Sara P. Duke Gardens, 420 Anderson Street, Durham, NC
Listen to the Symphony’s Beethoven Lives Upstairs
Follow a young Christoph and his uncle as they investigate the madman that has moved in above them (spoiler alert: it’s Beethoven) in this innovative reimagining of a classical concert. Conductor Michelle Di Russo and theatrical symphony group Classical Kids Live! bring Beethoven to life for audiences of all ages with performances of some of his most celebrating works, including Für Elise, the Ninth Symphony, and the “Moonlight” Sonata.
March 19 | 1 & 4 p.m.; from $27; 2 E. South Street; ncsymphony.org
Support the North Carolina Opera at its Gala
Support the performances and programs of the North Carolina Opera by heading to Park Alumni center at North Carolina State University for its annual fundraiser. Dance to live music by Sidecar Social Club, enjoy dinner catered by Mitchell•Casteel, and take part in both live and silent auctions of items like gift cards to local restaurants like the Angus Barn, a staycation at the AC Hotel Durham Marriott, and original art, like a watercolor beach landscape by Tesh Parekh.
March 19; 6 p.m. $250; 2450 Alumni Drive; ncopera.org
Drive out to the Triangle’s Version of Stonehenge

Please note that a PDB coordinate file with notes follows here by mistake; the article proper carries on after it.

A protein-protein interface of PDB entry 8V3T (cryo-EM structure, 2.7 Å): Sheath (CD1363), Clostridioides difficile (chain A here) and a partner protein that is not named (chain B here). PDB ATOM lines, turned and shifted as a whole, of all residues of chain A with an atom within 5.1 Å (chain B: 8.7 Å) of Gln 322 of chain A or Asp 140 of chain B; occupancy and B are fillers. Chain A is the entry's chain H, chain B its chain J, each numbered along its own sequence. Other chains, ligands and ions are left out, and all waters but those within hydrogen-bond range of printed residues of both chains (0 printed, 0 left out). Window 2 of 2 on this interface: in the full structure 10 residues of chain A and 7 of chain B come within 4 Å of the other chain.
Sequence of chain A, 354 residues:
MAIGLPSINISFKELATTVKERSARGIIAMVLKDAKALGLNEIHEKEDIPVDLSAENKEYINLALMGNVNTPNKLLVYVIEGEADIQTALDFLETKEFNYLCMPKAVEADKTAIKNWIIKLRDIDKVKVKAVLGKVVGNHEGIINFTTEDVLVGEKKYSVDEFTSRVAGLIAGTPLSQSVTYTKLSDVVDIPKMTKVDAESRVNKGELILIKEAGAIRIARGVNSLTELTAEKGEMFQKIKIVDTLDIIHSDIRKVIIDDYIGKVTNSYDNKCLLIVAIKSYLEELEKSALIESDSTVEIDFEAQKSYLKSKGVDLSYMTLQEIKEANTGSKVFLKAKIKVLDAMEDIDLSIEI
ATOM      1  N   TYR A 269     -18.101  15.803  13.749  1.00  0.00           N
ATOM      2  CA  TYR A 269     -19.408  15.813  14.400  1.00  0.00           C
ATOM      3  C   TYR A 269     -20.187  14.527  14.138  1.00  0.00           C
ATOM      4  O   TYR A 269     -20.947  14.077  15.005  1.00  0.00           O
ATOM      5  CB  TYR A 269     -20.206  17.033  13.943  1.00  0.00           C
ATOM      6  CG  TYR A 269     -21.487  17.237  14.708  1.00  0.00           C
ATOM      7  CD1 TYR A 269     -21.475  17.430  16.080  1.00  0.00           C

A misty spring morning in rural North Carolina: driving northwest from Raleigh, as farms line each side of Old N.C. 86, John’s Woods Road appears seemingly out of nowhere. A grassy shoulder off a dead-end road turns into an open field, where dark shadows peek through the fog, just barely hinting at what lies beyond. It’s quiet here, a spot that’s easy to miss — unless you know what to look for. In this field, visitors can find North Carolina’s own take on Stonehenge, called Stone Knoll. It’s just outside of Chapel Hill in a little unincorporated community known as Calvander. Here, looming stone slabs arranged around a circle mark each of the cardinal directions — north, south, east, and west — and boulders spiral out from its center, widening into the clearing. The communities around Stone Knoll refer to the landmark as “Hartleyhenge” in honor of its creator, John Hartley.
Here Mahler Chamber Orchestra with Mitsuko Uchida
The world-renowned ensemble Mahler Chamber Orchestra returns to Carolina Performing Arts with celebrated classical pianist and director Mitsuko Uchida and concertmaster and leader Mark Steinberg for an evening of Mozart and Purcell at Memorial Hall.
March 22; 7:30 p.m.; from $39; 114 E. Cameron Avenue, Chapel Hill; carolinaperformingarts.org
Head to Lincoln Theatre for the Pancakes & Booze Art Show